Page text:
Sunday, 12 November 2017

Rider experience of Michelin Pilot Power 3

This is my experience of the Michelin Pilot Power 3, no I'm not being sponsored by Mr Michelin, although one could be forgiven for jumping to that conclusion as I've used a fair few Michelins over recent years.

Now I bought 2 sets of these, one in the standard size for my Busa, the obligatory 120/70-17 front and 190/50-17 rear. The second set I got with a 55 section rear. The set with the 55 section rear lasted around 8,500 km, which surprised me somewhat. One track day in late summer saw them respond nicely to a drop in pressure, but as this was a track based training day, we never got to stress the tyre to its true limits. In fairness this is not really the best choice from Michelin for track work anyway, and combined with a hefty powerful bike, it's fairly easy to find the traction limits of this tyre coming out of the tighter turns on track.

Being a Dutchie there was obviously some maths involved in the purchase of tyres haha. Had run two sets of Michelin Pilot Road 4 before the Pilot Power 3, following the same 50 and 55 section rear tyre trial. The 50 section Pilot Road 4 made the bike a bit sluggish to respond to direction changes, the 55 section Pilot Road 4 improved that a fair bit. Changing to the Pilot Power 3 was obviously going to be a serious change, especially as I started with the 55 section rear. Given the PR4 set cost a touch over $600 and got me about 12,000 km and the PP3 set was just on $400 and got me 8,500 km there was nothing in it looking at cost.

The difference is in how the bike feels, obviously! A sporty bike feels more lively with a sporty tyre which the PP3 certainly is. Having run PR4 on the same bike it will come as no surprise that I prefer the PP3 as it lets the bike use its performance more freely, without unduly hurting my squeaky wallet. In the wet the PP3 felt safe and secure, if anything it was a straight match for the PR4, at least in my experience. Now I'm not a fan of riding in the rain as such, but it doesn't phase me either. It's obviously not a scientific approach, but the seat of the pants impression of PP3 was the same as for PR4.

Now to add the impression of a Bridgestone S20 set that I ran on the Busa, straight after the OE Bridgestones were done, these S20s didn't like cold wet conditions at all. Given that the S20 and PP3 were developed at about the same time, one could reasonably make a direct comparison. On the basis of my experience, for my usage I'd not run another S20 or even the newer S21. Add in the fact that the S20s were toast after a mere 5,000 km, the value equation obviously favours the PP3. Yes it's that Dutchie coming out in me haha.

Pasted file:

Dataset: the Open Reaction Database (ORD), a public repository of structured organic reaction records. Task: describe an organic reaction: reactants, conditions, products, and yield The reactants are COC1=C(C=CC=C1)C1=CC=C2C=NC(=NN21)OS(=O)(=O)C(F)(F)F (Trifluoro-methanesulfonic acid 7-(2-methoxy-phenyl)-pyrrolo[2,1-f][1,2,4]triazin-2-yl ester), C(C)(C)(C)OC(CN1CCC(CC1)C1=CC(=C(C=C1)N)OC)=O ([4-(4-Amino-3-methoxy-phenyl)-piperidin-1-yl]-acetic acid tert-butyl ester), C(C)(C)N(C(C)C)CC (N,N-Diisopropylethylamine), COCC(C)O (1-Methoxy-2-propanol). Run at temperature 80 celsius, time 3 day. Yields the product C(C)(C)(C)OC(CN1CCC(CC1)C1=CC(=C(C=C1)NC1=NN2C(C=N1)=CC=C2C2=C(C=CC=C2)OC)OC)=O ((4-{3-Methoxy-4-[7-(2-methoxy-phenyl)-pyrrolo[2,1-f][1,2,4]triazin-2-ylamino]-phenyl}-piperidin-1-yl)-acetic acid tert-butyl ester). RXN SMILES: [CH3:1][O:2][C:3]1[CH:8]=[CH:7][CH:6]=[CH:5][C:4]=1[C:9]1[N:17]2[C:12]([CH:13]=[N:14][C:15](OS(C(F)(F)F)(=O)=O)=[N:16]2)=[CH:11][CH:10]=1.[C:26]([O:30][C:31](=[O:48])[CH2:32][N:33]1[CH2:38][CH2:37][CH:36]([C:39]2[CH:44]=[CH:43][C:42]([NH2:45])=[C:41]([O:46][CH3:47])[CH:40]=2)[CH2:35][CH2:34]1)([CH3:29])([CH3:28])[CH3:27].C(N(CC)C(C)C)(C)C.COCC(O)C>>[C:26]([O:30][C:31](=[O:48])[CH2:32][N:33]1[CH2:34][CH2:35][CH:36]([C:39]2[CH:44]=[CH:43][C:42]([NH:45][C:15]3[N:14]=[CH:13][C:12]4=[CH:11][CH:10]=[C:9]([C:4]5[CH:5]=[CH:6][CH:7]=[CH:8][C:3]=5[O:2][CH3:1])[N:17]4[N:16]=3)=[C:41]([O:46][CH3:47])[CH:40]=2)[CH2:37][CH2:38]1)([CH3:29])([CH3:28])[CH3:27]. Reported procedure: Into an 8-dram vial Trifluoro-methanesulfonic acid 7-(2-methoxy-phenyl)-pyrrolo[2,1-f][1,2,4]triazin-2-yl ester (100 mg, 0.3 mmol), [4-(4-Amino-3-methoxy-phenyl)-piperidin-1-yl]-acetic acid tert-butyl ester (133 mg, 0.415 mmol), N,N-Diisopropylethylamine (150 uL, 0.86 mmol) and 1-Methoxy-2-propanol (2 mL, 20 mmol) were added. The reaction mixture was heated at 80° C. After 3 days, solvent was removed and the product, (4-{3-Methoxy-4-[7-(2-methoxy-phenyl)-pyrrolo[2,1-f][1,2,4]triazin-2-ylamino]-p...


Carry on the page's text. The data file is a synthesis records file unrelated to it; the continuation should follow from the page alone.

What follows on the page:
One aspect that may disturb Michelin users, is the slight step in the tread that shows where the centre (firm) tread compound meets the edge (softer) compound. The pic below shows rear tyre on current set of PP3s which is down to 2.5 mm in centre. This will likely see rear down to legal 1.5 mm by the time 8,000 km comes around. Front won't be far behind by this stage, so that will see this set come off.

Not just a visual thing, a distinct lip can be felt.

Mildly alarming from a visual perspective, no worries in practical sense, the ridge where centre and edge compounds meet.

Nice and shiny when new...

Seeing it's been a year or two since I've tried another manufacturers' offerings, have got a set of Metzeler M7RRs sitting ready to take over from the PP3s when they reach the limit. 

The Metzeler M7RR has a fairly narrow centre (firm) compound, along with some fancy varying belt tech to give life on the straights and grip on the bends. Be interesting to see how this plays out in real life. Yes I'm a bit of a nerd, fussing over tyre pressures and suspension settings from one tyre set to the next.

Will report back once I've got a handle on how the Metzelers are progressing. In due course I'll end up on a sport touring type tyre again, just couldn't resist sampling the latest sporty tyre offering. All for purely scientific comparison purposes, honestly!!

Let me sign off with a blanket statement. There's no such thing as a bad tyre nowadays. Buy a tyre from one of the major manufacturers, look after the pressures, and you can't go wrong. The variation that counts is rider skill/ability. So when I hear a rider blame the tyres for every single loss of traction event they've had, I just try my level best not to giggle at their unwitting admission of poor skills...


  1. I'm a big Michelin fan. Not much wrong with the 3's but I found that they didn't last as long as 2's. My preference is the 4's in GT flavour. I've yet to try the 55 section - other Connie pilots swear by them but I'm a little concerned about clearance with my hugger. I can get anywhere between 9-12,000 out of a set depending on my the wet weather performance!

    1. Hope you're not mistaking Pilot Power and Pilot Road here Andrew...

      Yes the Pilot Road 4 is a fine wet weather tyre. The nimbleness offered by the 55 section rear is uncanny, even if some of it may be imagination. Doubt it's hindering your progress any running the stock 50 section rear.

  2. Nice review Rob! And now we have the Road 5's due for release in January just to confuse the issue :-)

    1. Looking forward to Pilot Road 5s myself. Seems we're spoiled for choice.